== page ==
I think it's natural, generally speaking, to distance yourself from problematic aspects of your own culture when you recognize them - to instinctively develop rationalizations for how those problems are someone else's, and not your own. And one of the ways people do that is to identify with subcultures, or countercultures, that they view as separate from the dominant problematic one. I personally find that the outdoors community can be used in such a way fairly easily, because although it's still developing, it has a lot of features that can seem like a direct antidote to much of what ails the larger American and Western culture:
It's true, for instance:
Shared struggle, which is what virtually every outdoor endeavor is about, has the power to produce a sense of common humanity among the people who engage in it, regardless of their background.
The dirtbag vagabond lifestyle that is often required of those who are serious about outdoor pursuits, and which the outdoors community idealizes, has the potential to produce cross-cultural relationships as efficiently as any strategy we know of.
And the grand perspective of the natural world puts our human issues in context, and levels the playing field in a way that has the potential to break down artificial human hierarchies, at least philosophically.
But while it's true that countercultures can offer correctives to their larger context, it's simply not reasonable to idealize your own chosen pocket as above reproach. Whatever it's strengths, and even if one could argue that the outdoors community is generally a bastion of sanity compared to the larger political climate, it has also developed its own peculiar problematic elements and tendencies towards dehumanization - or at least towards it's own type of caste system. Dirtbag culture has developed to varying degrees as a white thing, a thin thing, and a male thing, which is to say that it's centered the old regular power brokers, and has at times made others feel unwelcome or uninvited.
And more relevant for our current purposes, it's also developed as an able-bodied thing. In discussing her own experiences with Tutu in this world, Amy has pointed out the tendency to make her a token, or to create a "separate but equal" space for her which has had a similar effect: to gesture towards inclusion while simultaneously creating structures that lead to exclusion from the community. What's really needed is full participation in the community as an equal, or by extension, a recognition of her full humanity.
The strategy that Tutu and Amy have used in this context might not save the world, but it's instructive and applicable for those of us seeking progress in the midst of modern social madness. Simply stated, they've refused to accept Tutu's second class status, or to be defined by prevailing presumptions about what is possible. The Tao of Tutu could be expressed in a Yin and Yang of their approach towards her athletic endeavors, where Amy has said that as a parent, when Tutu has faced challenges, she "just believed in her", and Tutu has said that when she falls down, "I get back up". And together they've pushed forward. Their shared approach combines confidence, assertiveness, and perseverance, and has resulted not just in a series of remarkable achievements for Tutu herself, but a forced worldview shift for the people who doubt her, and by extension other kids with disabilities. In short, their approach works not just to help Tutu succeed, but to make the culture that they live in more humane.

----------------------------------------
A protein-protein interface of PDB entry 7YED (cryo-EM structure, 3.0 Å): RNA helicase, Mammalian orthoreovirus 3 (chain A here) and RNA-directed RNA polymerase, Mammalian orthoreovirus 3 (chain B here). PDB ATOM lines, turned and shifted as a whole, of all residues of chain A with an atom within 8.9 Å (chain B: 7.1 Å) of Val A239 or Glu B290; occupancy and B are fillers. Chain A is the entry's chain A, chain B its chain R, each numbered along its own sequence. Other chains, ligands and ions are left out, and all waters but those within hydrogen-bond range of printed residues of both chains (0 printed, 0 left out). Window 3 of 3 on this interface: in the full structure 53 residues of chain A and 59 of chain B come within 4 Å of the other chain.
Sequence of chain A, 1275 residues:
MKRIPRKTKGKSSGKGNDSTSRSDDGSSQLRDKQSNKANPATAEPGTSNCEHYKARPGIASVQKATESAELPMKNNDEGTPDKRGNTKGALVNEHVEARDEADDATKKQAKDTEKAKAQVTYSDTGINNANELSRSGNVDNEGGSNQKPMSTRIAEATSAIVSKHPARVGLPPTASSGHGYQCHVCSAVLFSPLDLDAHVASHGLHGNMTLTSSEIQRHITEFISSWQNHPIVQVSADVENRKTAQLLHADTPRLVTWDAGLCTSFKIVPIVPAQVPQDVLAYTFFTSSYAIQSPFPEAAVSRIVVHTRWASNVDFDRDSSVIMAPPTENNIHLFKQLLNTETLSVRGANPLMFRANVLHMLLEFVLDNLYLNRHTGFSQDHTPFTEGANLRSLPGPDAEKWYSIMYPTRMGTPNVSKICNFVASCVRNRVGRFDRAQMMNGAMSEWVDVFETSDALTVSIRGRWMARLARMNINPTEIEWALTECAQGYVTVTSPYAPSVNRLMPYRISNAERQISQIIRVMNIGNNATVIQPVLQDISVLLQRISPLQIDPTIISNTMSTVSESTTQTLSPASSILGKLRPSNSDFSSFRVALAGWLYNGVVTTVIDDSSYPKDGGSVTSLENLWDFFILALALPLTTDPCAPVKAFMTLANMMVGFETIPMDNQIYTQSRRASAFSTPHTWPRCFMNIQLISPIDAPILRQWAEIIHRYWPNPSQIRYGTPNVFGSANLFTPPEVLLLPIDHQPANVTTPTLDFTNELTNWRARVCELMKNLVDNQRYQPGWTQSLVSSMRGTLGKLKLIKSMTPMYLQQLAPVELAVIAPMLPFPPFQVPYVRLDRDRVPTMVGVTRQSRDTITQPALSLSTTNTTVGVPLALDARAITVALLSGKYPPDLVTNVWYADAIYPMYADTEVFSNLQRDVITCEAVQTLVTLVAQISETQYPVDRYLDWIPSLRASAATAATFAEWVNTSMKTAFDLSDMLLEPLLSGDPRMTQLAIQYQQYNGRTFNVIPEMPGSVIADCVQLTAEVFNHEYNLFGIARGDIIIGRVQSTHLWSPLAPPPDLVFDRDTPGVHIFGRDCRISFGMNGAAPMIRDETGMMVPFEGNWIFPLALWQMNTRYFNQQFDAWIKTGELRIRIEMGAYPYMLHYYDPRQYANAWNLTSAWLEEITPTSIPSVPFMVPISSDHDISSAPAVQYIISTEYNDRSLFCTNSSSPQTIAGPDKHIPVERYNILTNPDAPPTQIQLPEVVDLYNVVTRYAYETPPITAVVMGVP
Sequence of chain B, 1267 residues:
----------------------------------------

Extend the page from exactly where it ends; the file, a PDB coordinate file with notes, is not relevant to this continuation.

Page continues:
It would be overly simplistic to say that progress on issues as complicated as institutionalized racism just depends on a bit of perseverance and confidence. But it's not too much to say that Amy and Tutu are a damn inspiring example of people fighting back against dehumanization at a time when it seems like culture is pushing in the opposite direction. Because of who she is, 7 months on the Appalachian Trail is more than just that. Representing the United States as a downhill skier is more than just that. And Tutu's potential to compete internationally in gymnastics is more than just that. All of those things are examples of success in a social situation where failure is a solid option, and an undeniable demand for respect in a culture that would normally ignore her.
While we're clearly not there yet, the fundamental truth that's being promoted, by Amy, by those guys taking a knee, and by the people shouting about the inadequacy of our response to the crisis in Puerto Rico, is that all humans have equal value and should be treated with dignity. However long it takes culture to catch up, Tutu is an amazing example of someone, even with differences, even in an imperfect situation, who behaves as if that's true. She's not the hero we deserve, but she is the one we need.
Tim and Angel
The goat in the picture lives in Silverton, CO, and tried to kill us. We survived to bring you this dirtbag wisdom for the ages.